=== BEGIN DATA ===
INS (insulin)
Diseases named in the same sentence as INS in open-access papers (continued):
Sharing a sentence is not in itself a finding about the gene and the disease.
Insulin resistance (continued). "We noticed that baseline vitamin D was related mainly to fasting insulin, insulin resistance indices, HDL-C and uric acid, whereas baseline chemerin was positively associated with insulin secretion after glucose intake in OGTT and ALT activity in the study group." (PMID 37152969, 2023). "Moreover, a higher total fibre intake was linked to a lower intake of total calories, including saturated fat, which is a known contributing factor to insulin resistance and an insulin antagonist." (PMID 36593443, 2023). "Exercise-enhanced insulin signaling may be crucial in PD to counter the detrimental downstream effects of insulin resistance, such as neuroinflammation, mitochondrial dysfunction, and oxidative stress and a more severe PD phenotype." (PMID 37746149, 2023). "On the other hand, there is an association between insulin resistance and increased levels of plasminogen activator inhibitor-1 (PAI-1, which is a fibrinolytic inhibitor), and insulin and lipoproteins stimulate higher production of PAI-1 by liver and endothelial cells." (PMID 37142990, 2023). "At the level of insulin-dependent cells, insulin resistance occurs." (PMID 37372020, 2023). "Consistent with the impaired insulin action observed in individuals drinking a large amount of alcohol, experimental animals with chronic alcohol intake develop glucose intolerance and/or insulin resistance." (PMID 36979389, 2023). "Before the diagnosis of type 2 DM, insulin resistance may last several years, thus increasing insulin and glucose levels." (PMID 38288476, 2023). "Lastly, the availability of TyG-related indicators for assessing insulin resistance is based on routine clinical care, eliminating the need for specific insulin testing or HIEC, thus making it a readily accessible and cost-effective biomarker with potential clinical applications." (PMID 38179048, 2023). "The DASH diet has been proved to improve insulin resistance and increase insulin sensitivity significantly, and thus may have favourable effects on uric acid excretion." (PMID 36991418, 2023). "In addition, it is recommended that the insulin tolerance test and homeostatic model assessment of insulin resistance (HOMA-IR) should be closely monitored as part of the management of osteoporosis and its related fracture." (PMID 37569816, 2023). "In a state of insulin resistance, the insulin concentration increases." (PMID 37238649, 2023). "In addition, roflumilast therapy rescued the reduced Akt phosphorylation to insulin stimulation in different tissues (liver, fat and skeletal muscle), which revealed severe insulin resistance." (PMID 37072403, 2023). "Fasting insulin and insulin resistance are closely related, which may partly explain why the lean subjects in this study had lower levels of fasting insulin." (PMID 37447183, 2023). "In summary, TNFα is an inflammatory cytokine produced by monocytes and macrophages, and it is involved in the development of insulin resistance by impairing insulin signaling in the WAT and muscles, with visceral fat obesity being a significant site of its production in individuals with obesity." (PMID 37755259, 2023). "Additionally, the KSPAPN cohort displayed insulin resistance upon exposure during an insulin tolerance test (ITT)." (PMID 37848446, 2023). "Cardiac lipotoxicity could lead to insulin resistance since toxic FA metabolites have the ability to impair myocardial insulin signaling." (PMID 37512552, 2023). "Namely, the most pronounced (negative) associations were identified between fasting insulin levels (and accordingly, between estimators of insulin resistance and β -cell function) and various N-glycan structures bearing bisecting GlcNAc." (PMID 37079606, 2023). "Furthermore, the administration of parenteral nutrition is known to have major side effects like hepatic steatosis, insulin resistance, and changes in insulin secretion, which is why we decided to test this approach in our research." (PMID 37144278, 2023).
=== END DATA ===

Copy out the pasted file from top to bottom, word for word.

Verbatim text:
INS (insulin)
Diseases named in the same sentence as INS in open-access papers (continued):
Sharing a sentence is not in itself a finding about the gene and the disease.
Insulin resistance (continued). "We noticed that baseline vitamin D was related mainly to fasting insulin, insulin resistance indices, HDL-C and uric acid, whereas baseline chemerin was positively associated with insulin secretion after glucose intake in OGTT and ALT activity in the study group." (PMID 37152969, 2023). "Moreover, a higher total fibre intake was linked to a lower intake of total calories, including saturated fat, which is a known contributing factor to insulin resistance and an insulin antagonist." (PMID 36593443, 2023). "Exercise-enhanced insulin signaling may be crucial in PD to counter the detrimental downstream effects of insulin resistance, such as neuroinflammation, mitochondrial dysfunction, and oxidative stress and a more severe PD phenotype." (PMID 37746149, 2023). "On the other hand, there is an association between insulin resistance and increased levels of plasminogen activator inhibitor-1 (PAI-1, which is a fibrinolytic inhibitor), and insulin and lipoproteins stimulate higher production of PAI-1 by liver and endothelial cells." (PMID 37142990, 2023). "At the level of insulin-dependent cells, insulin resistance occurs." (PMID 37372020, 2023). "Consistent with the impaired insulin action observed in individuals drinking a large amount of alcohol, experimental animals with chronic alcohol intake develop glucose intolerance and/or insulin resistance." (PMID 36979389, 2023). "Before the diagnosis of type 2 DM, insulin resistance may last several years, thus increasing insulin and glucose levels." (PMID 38288476, 2023). "Lastly, the availability of TyG-related indicators for assessing insulin resistance is based on routine clinical care, eliminating the need for specific insulin testing or HIEC, thus making it a readily accessible and cost-effective biomarker with potential clinical applications." (PMID 38179048, 2023). "The DASH diet has been proved to improve insulin resistance and increase insulin sensitivity significantly, and thus may have favourable effects on uric acid excretion." (PMID 36991418, 2023). "In addition, it is recommended that the insulin tolerance test and homeostatic model assessment of insulin resistance (HOMA-IR) should be closely monitored as part of the management of osteoporosis and its related fracture." (PMID 37569816, 2023). "In a state of insulin resistance, the insulin concentration increases." (PMID 37238649, 2023). "In addition, roflumilast therapy rescued the reduced Akt phosphorylation to insulin stimulation in different tissues (liver, fat and skeletal muscle), which revealed severe insulin resistance." (PMID 37072403, 2023). "Fasting insulin and insulin resistance are closely related, which may partly explain why the lean subjects in this study had lower levels of fasting insulin." (PMID 37447183, 2023). "In summary, TNFα is an inflammatory cytokine produced by monocytes and macrophages, and it is involved in the development of insulin resistance by impairing insulin signaling in the WAT and muscles, with visceral fat obesity being a significant site of its production in individuals with obesity." (PMID 37755259, 2023). "Additionally, the KSPAPN cohort displayed insulin resistance upon exposure during an insulin tolerance test (ITT)." (PMID 37848446, 2023). "Cardiac lipotoxicity could lead to insulin resistance since toxic FA metabolites have the ability to impair myocardial insulin signaling." (PMID 37512552, 2023). "Namely, the most pronounced (negative) associations were identified between fasting insulin levels (and accordingly, between estimators of insulin resistance and β -cell function) and various N-glycan structures bearing bisecting GlcNAc." (PMID 37079606, 2023). "Furthermore, the administration of parenteral nutrition is known to have major side effects like hepatic steatosis, insulin resistance, and changes in insulin secretion, which is why we decided to test this approach in our research." (PMID 37144278, 2023).